Stress-induced red nucleus attenuation induces anxiety-like behavior and lymph node CCL5 secretion

Nat Commun. 2023 Oct 30;14(1):6923. doi: 10.1038/s41467-023-42814-1.


Previous studies have speculated that brain activity directly controls immune responses in lymphoid organs. However, the upstream brain regions that control lymphoid organs and how they interface with lymphoid organs to produce stress-induced anxiety-like behavior remain elusive. Using stressed human participants and rat models, we show that CCL5 levels are increased in stressed individuals compared to controls. Stress-inducible CCL5 is mainly produced from cervical lymph nodes (CLN). Retrograde tracing from CLN identifies glutamatergic neurons in the red nucleus (RN), the activities of which are tightly correlated with CCL5 levels and anxiety-like behavior in male rats. Ablation or chemogenetic inhibition of RN glutamatergic neurons increases anxiety levels and CCL5 expression in the serum and CLNs, whereas pharmacogenetic activation of these neurons reduces anxiety levels and CCL5 synthesis after restraint stress exposure. Chemogenetic inhibition of the projection from primary motor cortex to RN elicits anxiety-like behavior and CCL5 synthesis. This brain-lymph node axis provides insights into lymph node tissue as a stress-responsive endocrine organ.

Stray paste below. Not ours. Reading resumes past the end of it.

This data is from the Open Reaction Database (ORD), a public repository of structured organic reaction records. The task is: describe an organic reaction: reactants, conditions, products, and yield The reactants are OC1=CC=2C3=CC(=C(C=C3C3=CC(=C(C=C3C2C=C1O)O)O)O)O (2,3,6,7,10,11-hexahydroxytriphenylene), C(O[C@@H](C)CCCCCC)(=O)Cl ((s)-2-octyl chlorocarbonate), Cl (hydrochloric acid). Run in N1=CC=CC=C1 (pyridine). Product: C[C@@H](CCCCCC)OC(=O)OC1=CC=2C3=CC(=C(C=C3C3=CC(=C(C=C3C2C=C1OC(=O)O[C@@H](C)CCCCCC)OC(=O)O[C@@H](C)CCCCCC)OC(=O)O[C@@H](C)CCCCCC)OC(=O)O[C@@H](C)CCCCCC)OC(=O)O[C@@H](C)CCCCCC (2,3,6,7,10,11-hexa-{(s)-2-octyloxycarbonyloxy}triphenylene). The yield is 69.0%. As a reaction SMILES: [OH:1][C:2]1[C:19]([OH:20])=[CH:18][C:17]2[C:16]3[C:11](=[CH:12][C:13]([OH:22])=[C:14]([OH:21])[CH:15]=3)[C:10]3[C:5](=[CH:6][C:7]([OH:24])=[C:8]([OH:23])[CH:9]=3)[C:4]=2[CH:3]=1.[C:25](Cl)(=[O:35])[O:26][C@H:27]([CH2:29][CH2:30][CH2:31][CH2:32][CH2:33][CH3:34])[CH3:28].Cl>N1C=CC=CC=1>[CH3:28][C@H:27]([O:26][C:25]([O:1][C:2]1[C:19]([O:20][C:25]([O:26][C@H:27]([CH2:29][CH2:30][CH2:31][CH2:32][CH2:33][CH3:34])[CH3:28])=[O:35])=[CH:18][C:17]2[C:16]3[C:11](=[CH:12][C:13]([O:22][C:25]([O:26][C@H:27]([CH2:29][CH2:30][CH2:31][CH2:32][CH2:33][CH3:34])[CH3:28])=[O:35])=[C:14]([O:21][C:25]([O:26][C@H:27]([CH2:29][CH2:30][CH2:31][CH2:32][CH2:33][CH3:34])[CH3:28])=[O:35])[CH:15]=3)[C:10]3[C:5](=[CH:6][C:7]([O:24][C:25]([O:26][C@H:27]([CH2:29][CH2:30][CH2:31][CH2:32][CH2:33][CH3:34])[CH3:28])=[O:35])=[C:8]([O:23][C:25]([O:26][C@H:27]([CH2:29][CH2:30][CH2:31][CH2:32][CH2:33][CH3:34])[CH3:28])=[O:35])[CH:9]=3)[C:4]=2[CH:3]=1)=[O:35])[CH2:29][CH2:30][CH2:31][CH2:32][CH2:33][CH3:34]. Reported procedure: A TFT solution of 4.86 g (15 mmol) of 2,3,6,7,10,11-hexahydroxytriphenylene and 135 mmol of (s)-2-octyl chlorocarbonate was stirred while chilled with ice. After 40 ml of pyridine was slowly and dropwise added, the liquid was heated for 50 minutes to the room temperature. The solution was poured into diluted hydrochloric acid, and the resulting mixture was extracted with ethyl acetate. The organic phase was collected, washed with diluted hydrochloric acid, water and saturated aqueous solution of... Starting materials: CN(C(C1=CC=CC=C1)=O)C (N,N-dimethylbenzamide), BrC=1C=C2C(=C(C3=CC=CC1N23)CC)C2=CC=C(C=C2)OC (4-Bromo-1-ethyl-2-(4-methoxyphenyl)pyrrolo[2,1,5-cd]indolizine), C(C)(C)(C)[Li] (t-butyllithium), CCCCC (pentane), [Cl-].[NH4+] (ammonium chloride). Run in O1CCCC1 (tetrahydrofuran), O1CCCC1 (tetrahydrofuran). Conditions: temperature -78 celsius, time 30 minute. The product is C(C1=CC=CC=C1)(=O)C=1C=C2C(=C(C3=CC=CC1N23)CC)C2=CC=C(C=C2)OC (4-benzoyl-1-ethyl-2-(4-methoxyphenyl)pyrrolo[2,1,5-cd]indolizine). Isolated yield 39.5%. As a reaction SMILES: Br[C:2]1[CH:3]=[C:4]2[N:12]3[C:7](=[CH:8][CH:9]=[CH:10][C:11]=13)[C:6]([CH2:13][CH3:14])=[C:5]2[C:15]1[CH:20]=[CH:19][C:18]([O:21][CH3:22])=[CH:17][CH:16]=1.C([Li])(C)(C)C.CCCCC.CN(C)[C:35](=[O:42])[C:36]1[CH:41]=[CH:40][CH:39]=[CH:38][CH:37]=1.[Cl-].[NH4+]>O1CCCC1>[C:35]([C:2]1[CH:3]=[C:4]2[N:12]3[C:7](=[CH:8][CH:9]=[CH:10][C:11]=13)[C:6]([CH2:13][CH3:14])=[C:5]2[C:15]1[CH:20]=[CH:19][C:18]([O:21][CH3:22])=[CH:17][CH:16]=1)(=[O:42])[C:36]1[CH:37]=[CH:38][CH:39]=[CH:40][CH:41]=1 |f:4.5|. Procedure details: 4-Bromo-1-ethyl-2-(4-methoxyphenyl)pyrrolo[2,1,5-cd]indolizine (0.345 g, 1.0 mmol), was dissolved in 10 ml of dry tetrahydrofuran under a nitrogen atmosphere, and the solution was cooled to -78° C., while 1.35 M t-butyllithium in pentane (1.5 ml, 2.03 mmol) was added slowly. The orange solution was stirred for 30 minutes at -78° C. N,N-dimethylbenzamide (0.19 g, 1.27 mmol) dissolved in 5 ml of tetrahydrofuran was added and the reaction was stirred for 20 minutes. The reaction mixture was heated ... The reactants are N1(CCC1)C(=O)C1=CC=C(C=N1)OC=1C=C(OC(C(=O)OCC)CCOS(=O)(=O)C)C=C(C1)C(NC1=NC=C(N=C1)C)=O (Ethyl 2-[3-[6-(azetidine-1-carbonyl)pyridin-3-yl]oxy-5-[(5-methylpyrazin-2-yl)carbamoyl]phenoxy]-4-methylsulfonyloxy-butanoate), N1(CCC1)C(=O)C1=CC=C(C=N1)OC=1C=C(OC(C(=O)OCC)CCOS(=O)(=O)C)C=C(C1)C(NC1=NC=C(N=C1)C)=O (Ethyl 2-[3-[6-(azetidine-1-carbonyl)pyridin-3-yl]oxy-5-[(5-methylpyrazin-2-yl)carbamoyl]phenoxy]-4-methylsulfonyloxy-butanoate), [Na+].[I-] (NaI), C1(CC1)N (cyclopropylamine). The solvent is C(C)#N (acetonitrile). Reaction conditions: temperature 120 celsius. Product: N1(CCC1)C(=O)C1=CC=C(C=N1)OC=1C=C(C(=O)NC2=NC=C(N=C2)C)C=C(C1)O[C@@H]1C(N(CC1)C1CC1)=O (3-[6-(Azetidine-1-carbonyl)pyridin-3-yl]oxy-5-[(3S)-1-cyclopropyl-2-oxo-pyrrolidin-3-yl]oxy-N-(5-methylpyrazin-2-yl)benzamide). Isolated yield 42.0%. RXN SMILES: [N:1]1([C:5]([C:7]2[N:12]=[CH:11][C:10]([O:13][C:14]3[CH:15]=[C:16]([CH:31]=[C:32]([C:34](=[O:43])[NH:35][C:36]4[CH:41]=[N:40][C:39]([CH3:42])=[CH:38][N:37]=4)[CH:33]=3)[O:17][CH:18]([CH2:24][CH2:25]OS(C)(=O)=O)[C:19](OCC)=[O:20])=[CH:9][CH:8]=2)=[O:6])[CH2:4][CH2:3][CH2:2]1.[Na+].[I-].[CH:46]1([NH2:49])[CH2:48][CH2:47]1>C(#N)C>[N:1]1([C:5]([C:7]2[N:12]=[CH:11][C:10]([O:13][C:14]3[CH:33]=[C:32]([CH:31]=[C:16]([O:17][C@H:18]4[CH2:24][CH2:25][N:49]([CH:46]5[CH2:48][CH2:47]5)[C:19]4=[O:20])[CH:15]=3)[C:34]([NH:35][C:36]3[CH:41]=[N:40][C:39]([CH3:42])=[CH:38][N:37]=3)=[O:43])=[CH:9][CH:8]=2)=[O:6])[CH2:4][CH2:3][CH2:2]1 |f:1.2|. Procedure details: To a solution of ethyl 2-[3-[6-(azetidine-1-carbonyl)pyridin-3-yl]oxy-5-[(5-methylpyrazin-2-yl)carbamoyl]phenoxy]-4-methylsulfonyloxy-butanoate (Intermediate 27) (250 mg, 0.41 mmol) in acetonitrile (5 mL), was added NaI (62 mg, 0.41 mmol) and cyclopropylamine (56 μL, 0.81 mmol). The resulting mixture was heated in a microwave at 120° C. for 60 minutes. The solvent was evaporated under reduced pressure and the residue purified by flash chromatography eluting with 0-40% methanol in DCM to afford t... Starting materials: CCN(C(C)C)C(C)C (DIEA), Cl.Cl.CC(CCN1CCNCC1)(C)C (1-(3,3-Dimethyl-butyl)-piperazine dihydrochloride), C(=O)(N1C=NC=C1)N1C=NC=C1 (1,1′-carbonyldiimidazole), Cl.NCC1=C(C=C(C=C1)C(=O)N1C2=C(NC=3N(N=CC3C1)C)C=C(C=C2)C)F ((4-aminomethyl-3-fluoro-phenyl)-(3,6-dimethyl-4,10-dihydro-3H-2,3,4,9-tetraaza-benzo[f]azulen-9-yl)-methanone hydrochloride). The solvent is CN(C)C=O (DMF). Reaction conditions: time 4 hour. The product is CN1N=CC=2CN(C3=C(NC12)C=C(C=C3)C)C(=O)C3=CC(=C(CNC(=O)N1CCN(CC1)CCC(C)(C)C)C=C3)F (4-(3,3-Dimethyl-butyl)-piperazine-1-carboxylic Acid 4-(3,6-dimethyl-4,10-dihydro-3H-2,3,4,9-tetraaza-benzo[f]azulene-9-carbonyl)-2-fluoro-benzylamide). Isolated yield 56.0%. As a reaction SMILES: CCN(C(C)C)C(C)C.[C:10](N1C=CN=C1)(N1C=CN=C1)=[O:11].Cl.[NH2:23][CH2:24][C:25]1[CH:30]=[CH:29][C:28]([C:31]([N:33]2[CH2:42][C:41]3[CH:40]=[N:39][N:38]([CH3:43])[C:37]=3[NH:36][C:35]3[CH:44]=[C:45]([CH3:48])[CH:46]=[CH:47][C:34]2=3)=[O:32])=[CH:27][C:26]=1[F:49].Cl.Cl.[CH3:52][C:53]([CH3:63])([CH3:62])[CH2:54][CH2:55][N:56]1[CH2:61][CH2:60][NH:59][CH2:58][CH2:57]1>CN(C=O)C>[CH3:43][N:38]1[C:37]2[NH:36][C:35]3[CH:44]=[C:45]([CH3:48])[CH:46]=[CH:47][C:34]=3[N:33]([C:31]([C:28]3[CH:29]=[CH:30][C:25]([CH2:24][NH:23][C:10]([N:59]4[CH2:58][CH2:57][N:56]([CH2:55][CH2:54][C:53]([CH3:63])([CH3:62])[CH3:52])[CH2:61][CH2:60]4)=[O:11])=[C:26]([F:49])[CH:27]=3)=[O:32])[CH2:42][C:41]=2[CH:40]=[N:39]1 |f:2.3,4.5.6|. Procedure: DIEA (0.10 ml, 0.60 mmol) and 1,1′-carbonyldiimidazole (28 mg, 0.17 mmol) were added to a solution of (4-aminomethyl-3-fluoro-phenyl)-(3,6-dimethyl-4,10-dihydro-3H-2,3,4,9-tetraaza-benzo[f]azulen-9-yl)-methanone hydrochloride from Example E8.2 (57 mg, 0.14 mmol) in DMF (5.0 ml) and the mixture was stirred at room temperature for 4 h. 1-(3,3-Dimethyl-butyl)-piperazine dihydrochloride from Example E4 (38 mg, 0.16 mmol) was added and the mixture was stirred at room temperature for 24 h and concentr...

Publication types

  • Research Support, Non-U.S. Gov't

MeSH terms

  • Animals
  • Anxiety / metabolism
  • Brain / metabolism
  • Chemokine CCL5 / metabolism
  • Humans
  • Lymph Nodes / metabolism
  • Male
  • Rats
  • Red Nucleus*
  • Stress, Psychological* / metabolism


  • CCL5 protein, human
  • Chemokine CCL5